Wave Energy Device Prototype Testing
The newest prototype of a wave energy device being developed by Oregon State University and Columbia Power Technologies was successfully tested last month in the ocean off Newport, Ore., providing data that moves the research program closer to commercialization.
In a $1 million research effort during the past year, 18 different "direct drive" wave energy technologies have been evaluated, five of the most promising selected from that group, and one approach has now been tested in the ocean. The work has been a collaboration of OSU, Columbia Power Technologies and the Facilities Engineering Command of the U.S. Navy.
The move of this work towards commercial use within two or three years is promising, researchers say.
"Our latest test went exceedingly well," said Ted Brekken, an assistant professor of electrical engineering at OSU. "The buoy produced significant power, the hydrodynamic behavior fit our expectations and design, the placement and deployment went smoothly and we got a large amount of data to further evaluate. The Columbia Power Technologies and OSU team did a tremendous job in this collaborative effort."
There are different approaches towards tapping the power of heaving ocean swells, scientists say, but OSU is focused on a direct drive technology that eliminates the need for hydraulic systems and may be more efficient and durable in a rugged ocean environment.
According to Annette von Jouanne, an OSU professor of electrical engineering, one approach may ultimately become the most dominant in this emerging alternative energy industry, as has been the case with wind power. However, different systems may work better depending on the application, she said.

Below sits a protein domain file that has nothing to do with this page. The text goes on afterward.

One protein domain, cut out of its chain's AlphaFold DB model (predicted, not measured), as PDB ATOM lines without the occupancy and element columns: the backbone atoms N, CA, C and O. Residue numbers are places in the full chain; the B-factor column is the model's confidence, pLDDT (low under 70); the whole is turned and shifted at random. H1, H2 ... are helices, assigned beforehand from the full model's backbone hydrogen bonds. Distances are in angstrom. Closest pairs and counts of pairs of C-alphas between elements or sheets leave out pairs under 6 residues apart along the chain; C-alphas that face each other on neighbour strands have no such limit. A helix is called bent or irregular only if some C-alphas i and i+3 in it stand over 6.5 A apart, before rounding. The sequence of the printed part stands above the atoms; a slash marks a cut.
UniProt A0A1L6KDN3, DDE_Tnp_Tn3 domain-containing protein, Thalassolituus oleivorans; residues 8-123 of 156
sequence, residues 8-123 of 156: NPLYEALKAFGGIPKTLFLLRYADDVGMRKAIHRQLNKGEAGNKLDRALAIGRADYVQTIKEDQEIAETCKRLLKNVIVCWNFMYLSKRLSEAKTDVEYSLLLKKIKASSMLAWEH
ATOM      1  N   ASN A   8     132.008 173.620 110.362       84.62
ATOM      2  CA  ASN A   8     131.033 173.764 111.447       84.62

"We may find that the best system is different depending on the need for low, mid-range or high power production," von Jouanne said. "One might work best for commercial wave parks, while others could be better suited to local use by coastal communities or even small power devices that run sensors or self-powered buoys."
In use, wave buoys might range widely in size, from a couple of feet to large commercial devices that are as much as 50 feet wide and 100 feet long, probably in a cylindrical shape, Brekken said. The above water portion of the buoy would be similar in size and visibility to a small boat. Researchers envision that energy production devices might have a lifespan of about 20 years with regular maintenance, similar to existing wind energy systems.
OSU is working in several areas of wave energy development, including new technologies, assessments of the potential biological or environmental impacts, site evaluations, and outreach to coastal communities and interest groups.
In September, officials also announced funding support for a new Northwest National Marine Renewable Energy Center, to be based at the OSU Hatfield Marine Science Center, with a total of $13.5 million in funding from the U.S. Department of Energy, Oregon Legislature, OSU, the Oregon Wave Energy Trust, the University of Washington and other sources. A key part of this initiative will be creation of a wave energy test facility near Newport that would be available to academic researchers as well as private industry.
Experts have estimated that the electrical power available in the United States from wave energy might be similar to that of hydroelectric energy, and as such could become a significant part of a sustainable energy future. In Oregon, based on the amount of ocean space that is being considered for use in wave energy "parks," it could be possible to supply as much as 10 percent of the state's energy needs, Brekken said.
Further research is needed to address issues such as buoy spacing and placement, but a wave park that could produce 50-100 megawatts of electrical power might be about three miles long and one mile deep, Brekken said, or three square miles. It's been suggested that Oregon might develop about seven wave parks. If buoys were placed in the areas between the offshore area from one to three miles off the state's 300-mile-long coast, the space needed for seven energy production parks would be about one-third of one percent of this 600-square-mile area.
Continued research will further refine the optimal energy production and buoy technology, experts say, as well as methods to scale it up in size for commercial use, monitor its maintenance needs and reliability, and other issues.
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